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Business Schools Recruit Poets, Philosophers, and Scientists

Schools afford students with liberal arts backgrounds new opportunities to hone their business acumen.


Only students without prior business experience are allowed to apply and the bulk of students are younger and have relatively little work experience of any kind. "The idea is to provide our students with the business background to allow them to go into their chosen field—even if it's nonbusiness—but to have that managerial experience that will allow them to advance within their profession, or to switch their focus to business," Portocarrero says. 

According to the NCAA, only about 1 percent of college athletes are able to pursue careers as professional athletes. To help the other 99 percent find work when their playing days are over, Wake Forest's Reinemund claims he has reached out to athletic directors at several schools in hopes of recruiting student athletes, who make up a relatively high proportion—an estimated 10 percent—of Wake Forest's program. He seeks them not for their athleticism, but their leadership potential. "Unfortunately, there are a lot of great athletes who aren't going to make it to the pros," he says. "By the time they graduate, they have a good education, great leadership, but they don't know how to apply it."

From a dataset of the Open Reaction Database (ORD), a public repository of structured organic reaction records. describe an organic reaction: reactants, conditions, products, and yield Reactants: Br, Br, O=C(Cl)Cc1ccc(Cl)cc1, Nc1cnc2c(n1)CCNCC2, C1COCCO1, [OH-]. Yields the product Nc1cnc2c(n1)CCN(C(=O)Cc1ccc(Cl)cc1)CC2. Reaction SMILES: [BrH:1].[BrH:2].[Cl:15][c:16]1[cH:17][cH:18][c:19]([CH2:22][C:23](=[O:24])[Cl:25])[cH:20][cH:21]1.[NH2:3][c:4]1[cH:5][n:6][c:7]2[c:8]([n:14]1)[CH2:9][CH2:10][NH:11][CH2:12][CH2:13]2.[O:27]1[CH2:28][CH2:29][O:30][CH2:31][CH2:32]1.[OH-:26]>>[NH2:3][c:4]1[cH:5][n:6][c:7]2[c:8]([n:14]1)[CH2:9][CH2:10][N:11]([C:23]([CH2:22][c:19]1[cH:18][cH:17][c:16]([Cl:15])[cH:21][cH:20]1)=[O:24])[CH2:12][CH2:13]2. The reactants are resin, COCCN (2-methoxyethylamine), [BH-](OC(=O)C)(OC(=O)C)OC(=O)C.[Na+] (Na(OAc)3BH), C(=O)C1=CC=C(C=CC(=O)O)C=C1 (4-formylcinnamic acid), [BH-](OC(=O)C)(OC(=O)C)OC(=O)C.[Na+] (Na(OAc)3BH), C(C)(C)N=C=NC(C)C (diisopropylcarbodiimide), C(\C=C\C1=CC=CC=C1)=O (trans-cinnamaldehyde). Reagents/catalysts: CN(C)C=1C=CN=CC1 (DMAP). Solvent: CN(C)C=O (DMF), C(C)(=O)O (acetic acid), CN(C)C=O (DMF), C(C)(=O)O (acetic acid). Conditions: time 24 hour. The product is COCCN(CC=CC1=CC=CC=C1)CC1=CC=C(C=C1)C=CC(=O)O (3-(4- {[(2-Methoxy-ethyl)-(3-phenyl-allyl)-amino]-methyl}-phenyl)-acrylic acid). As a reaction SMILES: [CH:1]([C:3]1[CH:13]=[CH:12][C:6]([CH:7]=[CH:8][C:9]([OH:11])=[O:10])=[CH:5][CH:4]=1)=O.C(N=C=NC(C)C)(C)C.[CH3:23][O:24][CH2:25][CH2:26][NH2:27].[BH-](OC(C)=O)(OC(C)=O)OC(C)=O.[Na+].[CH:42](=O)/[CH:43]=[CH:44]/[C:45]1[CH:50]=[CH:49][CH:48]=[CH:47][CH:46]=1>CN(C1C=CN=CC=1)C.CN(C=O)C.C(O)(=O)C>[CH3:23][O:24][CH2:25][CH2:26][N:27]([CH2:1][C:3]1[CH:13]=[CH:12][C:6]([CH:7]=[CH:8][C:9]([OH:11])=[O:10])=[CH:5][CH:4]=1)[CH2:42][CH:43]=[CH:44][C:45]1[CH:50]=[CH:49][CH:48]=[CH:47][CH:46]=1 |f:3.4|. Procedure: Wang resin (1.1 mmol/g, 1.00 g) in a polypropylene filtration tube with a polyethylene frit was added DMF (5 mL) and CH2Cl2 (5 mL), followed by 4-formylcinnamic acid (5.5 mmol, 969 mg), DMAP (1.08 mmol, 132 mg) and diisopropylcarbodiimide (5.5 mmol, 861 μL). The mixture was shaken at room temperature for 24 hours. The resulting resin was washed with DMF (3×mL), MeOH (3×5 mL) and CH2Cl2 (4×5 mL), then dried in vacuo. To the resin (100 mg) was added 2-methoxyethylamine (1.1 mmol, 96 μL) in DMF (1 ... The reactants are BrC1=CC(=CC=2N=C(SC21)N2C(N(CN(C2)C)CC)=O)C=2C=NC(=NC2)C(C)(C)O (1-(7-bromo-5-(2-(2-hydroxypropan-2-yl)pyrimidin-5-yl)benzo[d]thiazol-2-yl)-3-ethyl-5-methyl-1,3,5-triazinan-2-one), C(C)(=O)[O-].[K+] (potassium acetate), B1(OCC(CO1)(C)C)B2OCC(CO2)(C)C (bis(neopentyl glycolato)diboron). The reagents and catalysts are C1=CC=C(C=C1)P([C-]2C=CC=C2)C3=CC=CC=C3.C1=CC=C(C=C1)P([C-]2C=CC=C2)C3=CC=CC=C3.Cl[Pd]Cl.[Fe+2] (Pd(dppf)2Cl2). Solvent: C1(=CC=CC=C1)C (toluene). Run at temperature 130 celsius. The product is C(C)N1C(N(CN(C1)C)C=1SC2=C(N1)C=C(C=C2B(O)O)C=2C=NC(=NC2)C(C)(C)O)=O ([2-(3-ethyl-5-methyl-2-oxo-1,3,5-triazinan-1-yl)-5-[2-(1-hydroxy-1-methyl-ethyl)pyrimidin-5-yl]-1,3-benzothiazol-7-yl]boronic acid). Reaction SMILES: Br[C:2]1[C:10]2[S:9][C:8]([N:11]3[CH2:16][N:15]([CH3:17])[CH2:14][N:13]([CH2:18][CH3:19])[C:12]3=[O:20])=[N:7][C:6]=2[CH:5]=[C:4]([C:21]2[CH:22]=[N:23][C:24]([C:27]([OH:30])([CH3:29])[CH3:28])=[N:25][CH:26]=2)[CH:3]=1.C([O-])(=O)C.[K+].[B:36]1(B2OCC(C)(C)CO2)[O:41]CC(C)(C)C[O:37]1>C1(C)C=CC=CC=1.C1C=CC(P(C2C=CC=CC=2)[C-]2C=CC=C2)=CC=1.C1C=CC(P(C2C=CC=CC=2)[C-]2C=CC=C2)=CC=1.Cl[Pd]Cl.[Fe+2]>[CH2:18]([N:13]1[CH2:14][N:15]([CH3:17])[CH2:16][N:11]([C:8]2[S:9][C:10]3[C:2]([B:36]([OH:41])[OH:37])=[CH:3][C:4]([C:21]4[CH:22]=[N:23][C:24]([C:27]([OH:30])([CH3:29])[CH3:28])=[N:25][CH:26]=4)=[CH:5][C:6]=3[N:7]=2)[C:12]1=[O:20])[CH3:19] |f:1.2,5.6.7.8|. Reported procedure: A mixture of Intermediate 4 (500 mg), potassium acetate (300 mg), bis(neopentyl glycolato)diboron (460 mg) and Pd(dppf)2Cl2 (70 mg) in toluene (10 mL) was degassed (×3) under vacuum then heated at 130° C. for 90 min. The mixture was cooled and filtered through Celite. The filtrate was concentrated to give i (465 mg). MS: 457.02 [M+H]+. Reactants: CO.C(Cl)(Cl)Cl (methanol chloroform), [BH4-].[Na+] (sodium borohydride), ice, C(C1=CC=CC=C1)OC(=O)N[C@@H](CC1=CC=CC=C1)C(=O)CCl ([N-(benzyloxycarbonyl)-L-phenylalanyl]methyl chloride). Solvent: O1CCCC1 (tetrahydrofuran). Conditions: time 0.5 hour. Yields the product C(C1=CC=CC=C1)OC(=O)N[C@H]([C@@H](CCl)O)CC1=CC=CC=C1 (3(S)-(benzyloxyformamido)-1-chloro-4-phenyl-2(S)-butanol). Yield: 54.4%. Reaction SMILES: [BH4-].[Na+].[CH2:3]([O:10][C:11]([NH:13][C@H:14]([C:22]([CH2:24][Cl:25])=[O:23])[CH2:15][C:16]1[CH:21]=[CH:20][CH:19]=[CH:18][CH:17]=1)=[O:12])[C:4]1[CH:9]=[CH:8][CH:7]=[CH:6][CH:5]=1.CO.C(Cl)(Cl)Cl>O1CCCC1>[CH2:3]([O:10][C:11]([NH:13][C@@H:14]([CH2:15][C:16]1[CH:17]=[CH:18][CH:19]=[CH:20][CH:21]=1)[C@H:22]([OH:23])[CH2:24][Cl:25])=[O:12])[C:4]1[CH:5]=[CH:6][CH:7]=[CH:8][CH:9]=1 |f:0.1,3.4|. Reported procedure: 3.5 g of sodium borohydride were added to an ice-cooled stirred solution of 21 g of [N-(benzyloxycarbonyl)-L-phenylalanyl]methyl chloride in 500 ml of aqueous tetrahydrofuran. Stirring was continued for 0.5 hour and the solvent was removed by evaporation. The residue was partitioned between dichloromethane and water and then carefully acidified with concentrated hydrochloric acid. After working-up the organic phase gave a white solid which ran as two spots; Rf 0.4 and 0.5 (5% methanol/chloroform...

[Read about improvements in the M.B.A. hiring market.] 

Tahirah Williams was one such athlete. A senior on the University of Connecticut's 2009 national championship women's basketball team, she had aspirations of playing overseas and eventually in the WNBA. However, after consulting with family, she saw the importance of starting a career off the court sooner rather than later. Some friends tried to steer her toward broadcasting, but she claims her heart wasn't in it. 

A communications science major at Connecticut, she landed in the management program at Wake hoping she'd be able to make inroads into the corporate world, and credits the network of career counselors and professors who helped guide her through a difficult, and unfamiliar, business curriculum. After graduating from Wake Forest's program in 2010, Williams landed a job at Frito-Lay, where she manages a five-member sales team. While her four years at Connecticut were subsidized by her athletic prowess, she had to take out a loan to cover Wake Forest's $40,000 tuition and additional living expenses. "That was really, really tough," she says. "The money I took out was an incredibly large amount, but I'm glad that I did it. I see it is an investment in my life." 

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